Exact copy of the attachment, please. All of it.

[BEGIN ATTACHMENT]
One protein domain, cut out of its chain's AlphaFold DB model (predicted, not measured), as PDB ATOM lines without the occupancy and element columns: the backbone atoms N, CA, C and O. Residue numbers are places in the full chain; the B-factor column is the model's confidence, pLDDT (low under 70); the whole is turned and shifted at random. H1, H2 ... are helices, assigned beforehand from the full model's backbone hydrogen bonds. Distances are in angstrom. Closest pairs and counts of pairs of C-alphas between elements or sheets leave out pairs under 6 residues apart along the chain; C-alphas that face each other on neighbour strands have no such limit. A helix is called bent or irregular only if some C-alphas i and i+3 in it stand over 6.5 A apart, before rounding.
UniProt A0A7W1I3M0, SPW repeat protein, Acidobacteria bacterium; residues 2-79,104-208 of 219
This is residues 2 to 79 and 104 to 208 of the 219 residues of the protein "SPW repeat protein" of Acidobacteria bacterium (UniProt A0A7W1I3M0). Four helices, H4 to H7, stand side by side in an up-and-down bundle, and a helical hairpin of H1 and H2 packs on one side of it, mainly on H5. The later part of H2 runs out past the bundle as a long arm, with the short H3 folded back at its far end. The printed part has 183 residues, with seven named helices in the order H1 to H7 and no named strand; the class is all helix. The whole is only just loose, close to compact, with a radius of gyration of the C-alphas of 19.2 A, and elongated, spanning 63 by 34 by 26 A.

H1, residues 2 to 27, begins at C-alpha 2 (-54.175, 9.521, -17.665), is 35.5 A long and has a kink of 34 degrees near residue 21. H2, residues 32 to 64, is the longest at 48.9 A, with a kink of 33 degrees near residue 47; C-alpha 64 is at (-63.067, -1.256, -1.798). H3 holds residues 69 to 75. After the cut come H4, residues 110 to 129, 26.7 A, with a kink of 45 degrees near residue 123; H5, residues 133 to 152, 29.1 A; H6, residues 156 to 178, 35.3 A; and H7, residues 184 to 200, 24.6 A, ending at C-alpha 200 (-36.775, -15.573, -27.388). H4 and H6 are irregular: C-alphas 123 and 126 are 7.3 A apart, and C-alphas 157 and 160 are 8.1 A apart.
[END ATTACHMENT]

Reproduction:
One protein domain, cut out of its chain's AlphaFold DB model (predicted, not measured), as PDB ATOM lines without the occupancy and element columns: the backbone atoms N, CA, C and O. Residue numbers are places in the full chain; the B-factor column is the model's confidence, pLDDT (low under 70); the whole is turned and shifted at random. H1, H2 ... are helices, assigned beforehand from the full model's backbone hydrogen bonds. Distances are in angstrom. Closest pairs and counts of pairs of C-alphas between elements or sheets leave out pairs under 6 residues apart along the chain; C-alphas that face each other on neighbour strands have no such limit. A helix is called bent or irregular only if some C-alphas i and i+3 in it stand over 6.5 A apart, before rounding.
UniProt A0A7W1I3M0, SPW repeat protein, Acidobacteria bacterium; residues 2-79,104-208 of 219
This is residues 2 to 79 and 104 to 208 of the 219 residues of the protein "SPW repeat protein" of Acidobacteria bacterium (UniProt A0A7W1I3M0). Four helices, H4 to H7, stand side by side in an up-and-down bundle, and a helical hairpin of H1 and H2 packs on one side of it, mainly on H5. The later part of H2 runs out past the bundle as a long arm, with the short H3 folded back at its far end. The printed part has 183 residues, with seven named helices in the order H1 to H7 and no named strand; the class is all helix. The whole is only just loose, close to compact, with a radius of gyration of the C-alphas of 19.2 A, and elongated, spanning 63 by 34 by 26 A.

H1, residues 2 to 27, begins at C-alpha 2 (-54.175, 9.521, -17.665), is 35.5 A long and has a kink of 34 degrees near residue 21. H2, residues 32 to 64, is the longest at 48.9 A, with a kink of 33 degrees near residue 47; C-alpha 64 is at (-63.067, -1.256, -1.798). H3 holds residues 69 to 75. After the cut come H4, residues 110 to 129, 26.7 A, with a kink of 45 degrees near residue 123; H5, residues 133 to 152, 29.1 A; H6, residues 156 to 178, 35.3 A; and H7, residues 184 to 200, 24.6 A, ending at C-alpha 200 (-36.775, -15.573, -27.388). H4 and H6 are irregular: C-alphas 123 and 126 are 7.3 A apart, and C-alphas 157 and 160 are 8.1 A apart.